RUG Making in India

Bustling Bhadohi, also known as Carpet City, lies deep in the state of Uttar Pradesh, North India. I was welcomed with true Indian hospitality and enthusiastically shown around. The first time returning to India since an all inspiring trip, 8 years ago. My mission to explore and understand each stage of the rug making process was underlined with a progress review of the rug order due to arrive in London this week. 

We set off along dusty, bumpy roads for the 2 hour drive to the village of Mirzapur. Buffalo and goats were all along the way and I watched as daily life unfolded along the roadside. We reached the small brick home of Master Weaver Mata where he and his wife were busily weaving WAFFLE on this impressive loom set up.

Mesmerising to see the loom in operation. This husband and wife team working in sync, weave on average of 25cm a day. Through actions and translating we discussed limitations of the weave and explored further developments. A memorable encounter and an absolute highlight, I was so honoured to meet this couple,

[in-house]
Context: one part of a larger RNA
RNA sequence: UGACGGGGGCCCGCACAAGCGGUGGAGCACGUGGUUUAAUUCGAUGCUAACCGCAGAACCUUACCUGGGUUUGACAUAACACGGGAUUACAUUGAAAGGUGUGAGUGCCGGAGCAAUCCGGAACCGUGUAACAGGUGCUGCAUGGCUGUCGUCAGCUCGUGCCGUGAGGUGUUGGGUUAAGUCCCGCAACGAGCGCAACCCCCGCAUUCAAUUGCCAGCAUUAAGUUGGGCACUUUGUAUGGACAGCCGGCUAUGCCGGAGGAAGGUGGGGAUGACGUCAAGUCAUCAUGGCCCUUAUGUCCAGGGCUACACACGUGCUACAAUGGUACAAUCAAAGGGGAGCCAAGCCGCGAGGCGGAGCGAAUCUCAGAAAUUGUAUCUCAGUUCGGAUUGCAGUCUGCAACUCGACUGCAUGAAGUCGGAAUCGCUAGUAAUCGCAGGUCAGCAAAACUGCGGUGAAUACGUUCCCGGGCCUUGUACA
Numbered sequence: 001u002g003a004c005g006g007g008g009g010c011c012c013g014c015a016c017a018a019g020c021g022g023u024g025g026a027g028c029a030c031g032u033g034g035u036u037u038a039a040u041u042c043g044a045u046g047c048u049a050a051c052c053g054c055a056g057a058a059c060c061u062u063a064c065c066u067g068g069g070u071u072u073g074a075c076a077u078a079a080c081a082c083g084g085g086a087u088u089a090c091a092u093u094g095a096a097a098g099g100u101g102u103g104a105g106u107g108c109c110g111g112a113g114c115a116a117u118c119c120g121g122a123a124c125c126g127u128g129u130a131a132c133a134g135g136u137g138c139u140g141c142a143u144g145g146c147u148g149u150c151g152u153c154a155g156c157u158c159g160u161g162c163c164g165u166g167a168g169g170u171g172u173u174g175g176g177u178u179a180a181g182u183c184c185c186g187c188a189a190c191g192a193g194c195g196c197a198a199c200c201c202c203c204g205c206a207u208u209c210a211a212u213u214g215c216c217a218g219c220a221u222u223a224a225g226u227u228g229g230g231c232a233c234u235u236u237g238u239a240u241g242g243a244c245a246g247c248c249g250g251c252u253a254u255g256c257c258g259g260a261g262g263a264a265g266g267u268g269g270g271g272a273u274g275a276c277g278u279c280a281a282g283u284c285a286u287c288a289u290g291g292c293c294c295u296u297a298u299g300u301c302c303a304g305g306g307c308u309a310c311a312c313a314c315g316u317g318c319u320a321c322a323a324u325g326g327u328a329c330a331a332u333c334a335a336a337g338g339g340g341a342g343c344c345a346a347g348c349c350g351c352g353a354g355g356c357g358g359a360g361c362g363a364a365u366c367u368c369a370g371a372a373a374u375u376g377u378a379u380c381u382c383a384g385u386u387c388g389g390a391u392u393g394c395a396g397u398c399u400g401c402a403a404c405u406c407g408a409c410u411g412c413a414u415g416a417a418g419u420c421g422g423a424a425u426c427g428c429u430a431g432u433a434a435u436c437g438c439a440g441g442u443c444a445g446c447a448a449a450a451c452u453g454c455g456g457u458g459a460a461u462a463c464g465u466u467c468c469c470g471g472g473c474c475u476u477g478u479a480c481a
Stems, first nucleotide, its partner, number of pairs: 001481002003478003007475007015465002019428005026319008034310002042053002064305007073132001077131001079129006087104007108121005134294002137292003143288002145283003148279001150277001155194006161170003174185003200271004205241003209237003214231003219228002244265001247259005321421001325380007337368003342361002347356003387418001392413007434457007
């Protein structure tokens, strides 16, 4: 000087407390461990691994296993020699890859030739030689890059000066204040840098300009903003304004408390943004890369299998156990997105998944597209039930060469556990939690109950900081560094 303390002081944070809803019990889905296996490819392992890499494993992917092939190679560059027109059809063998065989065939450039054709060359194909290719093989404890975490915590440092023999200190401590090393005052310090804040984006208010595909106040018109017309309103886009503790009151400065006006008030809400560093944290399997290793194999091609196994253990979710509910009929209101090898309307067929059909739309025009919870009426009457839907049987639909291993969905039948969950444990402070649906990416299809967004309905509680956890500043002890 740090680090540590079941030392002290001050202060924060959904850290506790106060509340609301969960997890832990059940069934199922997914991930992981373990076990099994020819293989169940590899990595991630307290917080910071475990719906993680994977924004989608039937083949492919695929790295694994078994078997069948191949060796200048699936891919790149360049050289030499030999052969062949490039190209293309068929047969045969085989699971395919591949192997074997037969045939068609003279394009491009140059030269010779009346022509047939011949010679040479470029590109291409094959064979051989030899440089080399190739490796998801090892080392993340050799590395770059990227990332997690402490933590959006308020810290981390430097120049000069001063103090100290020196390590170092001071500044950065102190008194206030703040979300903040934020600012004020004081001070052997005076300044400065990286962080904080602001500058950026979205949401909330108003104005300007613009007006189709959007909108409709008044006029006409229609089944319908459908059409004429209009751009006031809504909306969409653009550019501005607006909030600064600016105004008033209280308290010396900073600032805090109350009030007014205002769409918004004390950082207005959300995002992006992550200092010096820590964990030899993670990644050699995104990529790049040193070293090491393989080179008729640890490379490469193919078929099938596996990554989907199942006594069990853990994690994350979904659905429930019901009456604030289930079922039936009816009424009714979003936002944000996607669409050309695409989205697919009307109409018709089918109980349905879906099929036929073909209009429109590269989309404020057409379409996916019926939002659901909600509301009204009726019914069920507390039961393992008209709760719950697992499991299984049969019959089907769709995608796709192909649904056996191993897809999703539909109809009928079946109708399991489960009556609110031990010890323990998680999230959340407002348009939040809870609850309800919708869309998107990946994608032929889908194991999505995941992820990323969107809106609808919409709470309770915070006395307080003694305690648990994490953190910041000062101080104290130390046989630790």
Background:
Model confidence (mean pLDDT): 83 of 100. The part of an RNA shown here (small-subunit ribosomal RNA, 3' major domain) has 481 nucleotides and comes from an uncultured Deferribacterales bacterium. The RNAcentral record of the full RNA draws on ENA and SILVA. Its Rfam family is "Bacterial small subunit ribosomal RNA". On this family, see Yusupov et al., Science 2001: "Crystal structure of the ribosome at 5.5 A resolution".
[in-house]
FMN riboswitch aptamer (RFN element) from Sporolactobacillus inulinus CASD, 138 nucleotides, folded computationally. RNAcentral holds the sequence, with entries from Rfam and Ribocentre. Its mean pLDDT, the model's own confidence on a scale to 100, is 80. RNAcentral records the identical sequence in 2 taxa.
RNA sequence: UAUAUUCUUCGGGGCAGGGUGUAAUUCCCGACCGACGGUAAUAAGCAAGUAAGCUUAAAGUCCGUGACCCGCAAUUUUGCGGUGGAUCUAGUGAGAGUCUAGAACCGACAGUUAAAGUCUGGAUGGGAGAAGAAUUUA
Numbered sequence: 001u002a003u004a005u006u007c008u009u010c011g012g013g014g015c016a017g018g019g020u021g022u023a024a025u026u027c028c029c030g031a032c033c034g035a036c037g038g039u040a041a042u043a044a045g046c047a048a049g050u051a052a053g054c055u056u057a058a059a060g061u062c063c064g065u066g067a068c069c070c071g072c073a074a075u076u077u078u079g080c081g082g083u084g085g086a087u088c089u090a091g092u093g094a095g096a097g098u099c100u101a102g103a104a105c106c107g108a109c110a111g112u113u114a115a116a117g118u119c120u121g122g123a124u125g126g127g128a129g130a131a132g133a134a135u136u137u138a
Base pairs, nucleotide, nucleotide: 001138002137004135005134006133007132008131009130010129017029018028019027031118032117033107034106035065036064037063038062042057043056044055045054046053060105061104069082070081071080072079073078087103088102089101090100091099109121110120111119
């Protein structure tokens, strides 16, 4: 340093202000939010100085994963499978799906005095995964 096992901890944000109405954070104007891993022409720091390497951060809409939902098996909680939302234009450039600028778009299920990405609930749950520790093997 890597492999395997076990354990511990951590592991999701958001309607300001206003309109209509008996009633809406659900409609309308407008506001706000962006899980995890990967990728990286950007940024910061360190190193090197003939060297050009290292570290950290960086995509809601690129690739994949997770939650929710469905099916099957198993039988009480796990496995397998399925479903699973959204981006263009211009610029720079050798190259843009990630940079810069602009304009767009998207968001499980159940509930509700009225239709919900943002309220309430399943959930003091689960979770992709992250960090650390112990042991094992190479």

We walked through narrow lanes, to a centre where the embroidery and finishing was being carried out by a team of 7 craftsmen. Using long sharp needles each strip of yarn is individually pulled through by hand to create the gradient stripes. Despite language barriers we laughed and worked through challenges together. 

Once embroidery is complete the rugs are taken to the field at sunrise, stretched to size and pinned to the ground. A transparent liquid is applied to the back of the rug and it is left to dry under the heat of the sun for the day. 

By sunset the rug is dry, unpinned, rolled and brought to the centre for finishing. It is trimmed and the edges bound by needle and wool with an impressivly nifty toe-holds-thread technique!

The final step is finishing and sewing of the cork label and for this the rug is transported back to Bhadohi. From there it is shipped to London.

Alongside understanding each step of the process, it was important for me to understand and experience the way of life here. I never realised the time involved or how many skilled hands have played a part in the making of a single WAFFLE rug. A fantastic trip on so many  levels, which much more still to explore for the future, I look forward to my next visit.

Ciara McGarrity